Memorizing a poem by Shakespeare (Prospero’s speech from The Tempest, Act 4, Scene 1), the speech that begins, “Our revels are now ended,” the first three ‘lines’—
Our revels are now ended. These our actors,
As I foretold you, were all spirits and
Are melted into air, into thin air:
stay in my mind with surprising swiftness: I’d expected memorization to be more difficult, and it is. The difficulties are mostly in the little words, the small words that make all the difference—the words are, now, our, all stand in my way over and over again, disrupt smooth passage to the more difficult passages that will certainly follow.
Beginning then over and over, saying the words of Shakespeare’s poem in his proper and my often improper sequences, I cannot seem to conceive of the passage as a whole; instead it is a start-and-stop battle between mind and body in which my memory fails and I admit defeat, opening my eyes then to look at the whole poem to see exactly how it looks on the page.
And like the baseless fabric of this vision;
The cloud-capped towers, the gorgeous palaces,
The solemn temples, the great globe itself,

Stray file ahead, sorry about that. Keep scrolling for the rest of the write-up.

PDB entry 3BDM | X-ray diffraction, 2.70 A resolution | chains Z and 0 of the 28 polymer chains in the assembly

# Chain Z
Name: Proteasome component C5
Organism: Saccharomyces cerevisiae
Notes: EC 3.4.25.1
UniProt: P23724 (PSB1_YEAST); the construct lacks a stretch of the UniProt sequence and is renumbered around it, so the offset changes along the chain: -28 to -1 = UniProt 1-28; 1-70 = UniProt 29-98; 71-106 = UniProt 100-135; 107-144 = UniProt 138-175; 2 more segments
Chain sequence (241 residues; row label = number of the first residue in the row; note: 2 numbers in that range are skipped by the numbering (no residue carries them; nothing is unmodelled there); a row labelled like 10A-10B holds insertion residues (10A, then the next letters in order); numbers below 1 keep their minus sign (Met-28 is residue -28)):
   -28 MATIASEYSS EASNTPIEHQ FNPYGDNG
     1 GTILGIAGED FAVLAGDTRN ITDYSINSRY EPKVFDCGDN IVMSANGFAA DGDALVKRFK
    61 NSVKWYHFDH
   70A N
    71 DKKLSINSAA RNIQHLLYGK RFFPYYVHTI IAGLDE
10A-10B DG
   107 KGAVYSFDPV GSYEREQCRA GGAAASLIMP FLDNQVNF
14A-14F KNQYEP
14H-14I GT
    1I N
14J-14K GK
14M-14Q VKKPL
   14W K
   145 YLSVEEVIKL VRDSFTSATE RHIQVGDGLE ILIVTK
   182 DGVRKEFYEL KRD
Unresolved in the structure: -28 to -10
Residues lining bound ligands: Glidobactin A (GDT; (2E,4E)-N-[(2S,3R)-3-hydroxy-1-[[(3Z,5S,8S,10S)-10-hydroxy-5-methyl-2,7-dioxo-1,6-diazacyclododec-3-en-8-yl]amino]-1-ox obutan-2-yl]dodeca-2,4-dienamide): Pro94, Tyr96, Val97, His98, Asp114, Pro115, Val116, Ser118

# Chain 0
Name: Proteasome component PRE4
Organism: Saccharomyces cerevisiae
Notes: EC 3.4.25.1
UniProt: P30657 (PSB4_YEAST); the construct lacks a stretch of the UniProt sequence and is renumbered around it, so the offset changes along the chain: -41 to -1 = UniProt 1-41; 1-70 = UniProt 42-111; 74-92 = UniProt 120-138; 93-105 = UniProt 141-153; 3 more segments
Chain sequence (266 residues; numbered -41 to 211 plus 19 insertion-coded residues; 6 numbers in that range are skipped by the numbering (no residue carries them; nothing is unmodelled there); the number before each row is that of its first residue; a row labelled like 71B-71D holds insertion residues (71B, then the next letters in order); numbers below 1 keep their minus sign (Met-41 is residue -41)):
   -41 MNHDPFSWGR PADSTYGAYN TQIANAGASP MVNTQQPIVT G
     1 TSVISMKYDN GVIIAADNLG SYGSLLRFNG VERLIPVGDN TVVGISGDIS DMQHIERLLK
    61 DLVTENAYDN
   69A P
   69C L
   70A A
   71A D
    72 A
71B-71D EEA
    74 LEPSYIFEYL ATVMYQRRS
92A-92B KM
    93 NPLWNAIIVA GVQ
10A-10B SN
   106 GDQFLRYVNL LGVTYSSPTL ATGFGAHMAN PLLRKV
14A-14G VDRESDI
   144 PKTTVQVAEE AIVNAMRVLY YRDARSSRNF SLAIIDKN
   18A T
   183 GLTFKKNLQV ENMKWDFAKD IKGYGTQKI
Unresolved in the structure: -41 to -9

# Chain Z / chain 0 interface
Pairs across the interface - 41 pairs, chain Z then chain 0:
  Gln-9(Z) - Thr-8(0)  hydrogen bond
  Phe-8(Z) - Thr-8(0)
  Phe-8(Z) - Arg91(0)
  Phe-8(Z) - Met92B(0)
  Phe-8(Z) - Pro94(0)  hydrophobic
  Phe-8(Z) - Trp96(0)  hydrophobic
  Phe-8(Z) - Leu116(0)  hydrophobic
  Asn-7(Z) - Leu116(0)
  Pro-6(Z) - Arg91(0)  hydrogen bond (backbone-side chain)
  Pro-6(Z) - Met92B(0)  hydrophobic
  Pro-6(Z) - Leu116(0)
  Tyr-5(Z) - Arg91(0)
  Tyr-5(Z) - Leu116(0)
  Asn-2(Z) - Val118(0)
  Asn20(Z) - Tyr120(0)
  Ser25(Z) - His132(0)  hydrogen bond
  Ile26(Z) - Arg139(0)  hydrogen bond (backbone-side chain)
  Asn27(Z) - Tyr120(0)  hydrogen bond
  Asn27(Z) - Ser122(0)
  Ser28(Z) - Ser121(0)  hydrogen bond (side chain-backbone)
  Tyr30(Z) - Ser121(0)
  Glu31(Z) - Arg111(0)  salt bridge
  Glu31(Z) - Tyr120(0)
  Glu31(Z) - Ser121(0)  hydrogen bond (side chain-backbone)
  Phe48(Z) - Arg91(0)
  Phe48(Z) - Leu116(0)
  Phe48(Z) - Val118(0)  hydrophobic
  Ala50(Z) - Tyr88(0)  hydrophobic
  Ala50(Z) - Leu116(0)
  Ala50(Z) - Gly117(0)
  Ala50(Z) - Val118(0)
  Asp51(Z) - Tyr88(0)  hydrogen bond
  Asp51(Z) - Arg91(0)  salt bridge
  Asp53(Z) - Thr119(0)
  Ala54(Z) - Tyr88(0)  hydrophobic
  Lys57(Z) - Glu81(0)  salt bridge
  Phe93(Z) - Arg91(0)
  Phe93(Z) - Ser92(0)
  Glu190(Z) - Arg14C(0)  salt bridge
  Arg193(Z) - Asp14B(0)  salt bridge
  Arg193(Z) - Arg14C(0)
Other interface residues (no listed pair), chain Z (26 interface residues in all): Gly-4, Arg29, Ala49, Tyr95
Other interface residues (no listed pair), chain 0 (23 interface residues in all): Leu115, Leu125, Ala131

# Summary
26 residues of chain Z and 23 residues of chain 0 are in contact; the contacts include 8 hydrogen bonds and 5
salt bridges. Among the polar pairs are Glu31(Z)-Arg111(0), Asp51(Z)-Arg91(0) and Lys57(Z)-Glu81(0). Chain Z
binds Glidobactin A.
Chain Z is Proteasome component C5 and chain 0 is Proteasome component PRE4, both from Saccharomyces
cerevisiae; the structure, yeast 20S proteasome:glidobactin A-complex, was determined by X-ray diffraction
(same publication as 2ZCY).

Yea, all which it inherit, shall dissolve
And, like this insubstantial pageant faded,
Leave not a rack behind.
I decide to handwrite the poem in the notebook I keep, thinking the connection between imprinting Shakespeare’s words in their correct poetic order by hand might speed memorization; and it does and doesn’t. The adjectives are problematic—cloud-capped, gorgeous, solemn and insubstantial.
Week Two: I’ve entered Shakespeare’s poem on my word processor, printed it out on a clean sheet of paper, and take it around with me almost everywhere I go. There’s no substitute for saying the words over and over and over, knowing every one of them is in its perfect place. I proceed to think of myself as a reader then, then an actor, and then the writer himself. At some point, I’m not sure when or where, the language starts to become my own.
…We are such stuff
As dreams are made on, and our little life
Is rounded with a sleep